If South Africa has one iconic wine that is recognised the world over, it is the sweet Constantia. Three hundred years ago the Muscat-based dessert wines of the Constantia region, just on the southern outskirts of modern-day Cape town, were already treasured around the world: in The Mystery of Edwin Drood, Charles Dickens wrote of “The support embodied in a glass of Constantia,” while in Jane Austen’s Sense and Sensibility, Mrs Jennings recommends Constantia for “Its healing powers on a disappointed heart.” The most famous fan of Constantia was said to be Napoleon, who had regular shipments sent to him during his period of exile on St Helena.
The 300-year history of the wine was not uninterrupted however. Changes to export tarrifs in the 19th century made life difficult for producers and production decreased dramatically, before the scourge of Phylloxera sounded the death knell for sweet Constantia later that century and production ceased.
Fast forward to the 1980s, and the new owners of the Klein Constantia estate – part of Simon van der Stel’s original estate planted when settlers first arrived in South Africa – determined to recreate this historic wine. They studied early records to determine the ‘recipe’ for sweet Constantia and a careful selection of vines was identified which “In all likelihood came from the original stock used in Constantia 300 years ago.” In 1986 Vin de Constance was reborn, replicating the original as closely as possible, even down to the antique-style bottle from the 18th century.
I recently had the chance to attend a superb vertical tasting of 10 of the modern-day wines, starting with the 1987, running through to the most recent 2012 edition. The style changed subtly from vintage to vintage (and given that the age of the wines spanned more than 20 years), as weather conditions altered the ripening and length of the season: Vin de Constance is not botrytised, but is made from a selection of very late harvested Muscat de Frontignan grapes, the pickers sometimes passing through the vineyard up to 25 times to pick only the most shrivelled and sweet berries.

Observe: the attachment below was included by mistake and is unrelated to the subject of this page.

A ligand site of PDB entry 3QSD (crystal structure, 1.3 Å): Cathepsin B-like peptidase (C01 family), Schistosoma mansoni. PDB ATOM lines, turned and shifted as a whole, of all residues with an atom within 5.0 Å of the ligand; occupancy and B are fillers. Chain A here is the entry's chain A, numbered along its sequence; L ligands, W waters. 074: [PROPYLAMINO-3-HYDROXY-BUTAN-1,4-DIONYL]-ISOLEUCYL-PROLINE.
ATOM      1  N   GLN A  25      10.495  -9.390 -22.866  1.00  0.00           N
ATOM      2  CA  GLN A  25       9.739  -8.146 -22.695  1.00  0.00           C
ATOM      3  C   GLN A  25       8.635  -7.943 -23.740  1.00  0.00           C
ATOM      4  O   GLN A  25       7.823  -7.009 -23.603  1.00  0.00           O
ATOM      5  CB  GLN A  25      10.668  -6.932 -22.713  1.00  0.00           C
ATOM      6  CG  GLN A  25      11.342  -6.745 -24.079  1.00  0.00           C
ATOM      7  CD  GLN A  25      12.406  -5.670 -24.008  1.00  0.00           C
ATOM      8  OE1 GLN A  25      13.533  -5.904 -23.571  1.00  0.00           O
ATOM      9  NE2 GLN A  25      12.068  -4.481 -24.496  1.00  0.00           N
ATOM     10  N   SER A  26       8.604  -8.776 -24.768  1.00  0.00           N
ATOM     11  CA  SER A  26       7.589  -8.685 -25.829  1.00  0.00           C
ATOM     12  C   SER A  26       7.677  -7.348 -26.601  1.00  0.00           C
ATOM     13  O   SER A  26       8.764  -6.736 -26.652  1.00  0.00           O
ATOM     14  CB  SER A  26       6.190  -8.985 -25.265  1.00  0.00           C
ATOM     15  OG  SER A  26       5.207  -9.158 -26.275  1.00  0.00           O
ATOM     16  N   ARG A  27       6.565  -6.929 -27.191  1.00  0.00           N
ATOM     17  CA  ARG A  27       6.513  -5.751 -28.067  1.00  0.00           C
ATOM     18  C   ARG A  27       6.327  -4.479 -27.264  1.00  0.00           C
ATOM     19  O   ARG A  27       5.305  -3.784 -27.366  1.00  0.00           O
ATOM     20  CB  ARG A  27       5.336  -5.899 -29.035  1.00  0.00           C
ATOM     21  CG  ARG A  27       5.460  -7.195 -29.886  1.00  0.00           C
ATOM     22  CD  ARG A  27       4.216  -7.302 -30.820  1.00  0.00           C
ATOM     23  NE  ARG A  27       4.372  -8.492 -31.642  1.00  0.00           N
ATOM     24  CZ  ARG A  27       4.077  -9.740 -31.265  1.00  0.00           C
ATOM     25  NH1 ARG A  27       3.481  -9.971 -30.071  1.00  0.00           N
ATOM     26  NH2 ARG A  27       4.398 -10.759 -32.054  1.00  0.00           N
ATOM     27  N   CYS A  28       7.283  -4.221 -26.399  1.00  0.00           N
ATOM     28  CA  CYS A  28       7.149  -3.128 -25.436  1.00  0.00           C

Bottled in 50cl bottles after ageing in oak (and sometimes acacia) casks, Vin de Constance has considerable cellaring potential as proved by the oldest examples here. In terms of replicating a legend, Klein Constantia has done very well blending classic with modern in these luscious and complex, but fresh and pure wines.
(2016) Wonderful lifted aromas, in a blend of honey and raisins in this wine from only the second vintage made in the modern era. The palate has delicate toffee and such pure sweetness, then a mocha touch of richness comes through. So long, gently nutty but always sweet. Superb. This had less than 80g/l of residual sugar, whereas today the wine typically will have 160g/l or more. Not available retail.
(2016) Slightly more sherried and gently oxidised than the 1987, with currants and raisins and such lovely orange rind fullness and grippy acids. Really searing and long acid finish gives this fabulous balance and clarity. Not available retail.
(2016) Fruitier than the 1992, with fig and orange, and a caramel tone. The palate has a beautiful purity, a seamless and long finish, the lemon acidity beautifully pitched against 168g/l of residual sugar.
(2016) A nice caramel and Botrytis-like barley sugar and lightly earthy note. Quite different on the palate to the previous wines. Lots of fruit purity, a coffee ground depth of oak, though I find the acidity a little more angular. Long and tantalising, but not quite the harmony of the best here. 135g/l of residual sugar.
(2016) Light golden toffee colour with such a clear, fruit and glacé orange nose, the gentle tobacco and toast, then a limpid, shimmering palate. Retains so much honey and limpidity into a long glorious finish. With 130g/l I find this the most elegant vintage so far tasted.
(2016) A real change of style in this vintage, with barely more than 12% alchol compared to the 14%+ of previous vintages. Toasty, nutty, spices and exotic fruits, then that bright orangey tone into marmalade grip. The palate has interesting herb and toast tones to the sweetness, but not the length nor clarity of the 2004. 168g/l residual sugar.
(2016) Lovely nose here, the Botrytis touch again I think giving complex rotted orange nuances, lots of honey and nuts. The palate has lovely rich fruit sweetness and a luscious texture. Quite long with a toasty, burnished finish and good balance and length, a very luscious and complete Vin de Constance. 177g/l of residual sugar.
(2016) Very high, perfumed, more Muscat character coming through but also a touch of plump juicy sultana. The palate has a striking citrus and mineral acidity that is quite pithy and dry against cappuccino and sweet fruit. Lots going on, a punchy example. 160g/l residual sugar.
(2016) Another highly aromatic Constance from the vintage when Klein Constantia announced a style change, trying to introduce a little more freshness into the wine, hence a slightly lower alcohol and slightly lower residual sugar (152g/l). Lots of flowers and exotic incense lift, also lovely orange fruit and a palate layered with toffee and cream, the acidity nicely balanced and with plenty of zest.
(2016) A barrel sample. Again following a modern, more aromatic and Muscat style, not so much raisined character, a more pure fruit aroma, all the florals again and even a hint of geranium leaf lift. Full of delicious, cool fruit and a warming, fudge like hint of depth and sweetness. Seems very fine indeed and promises great things.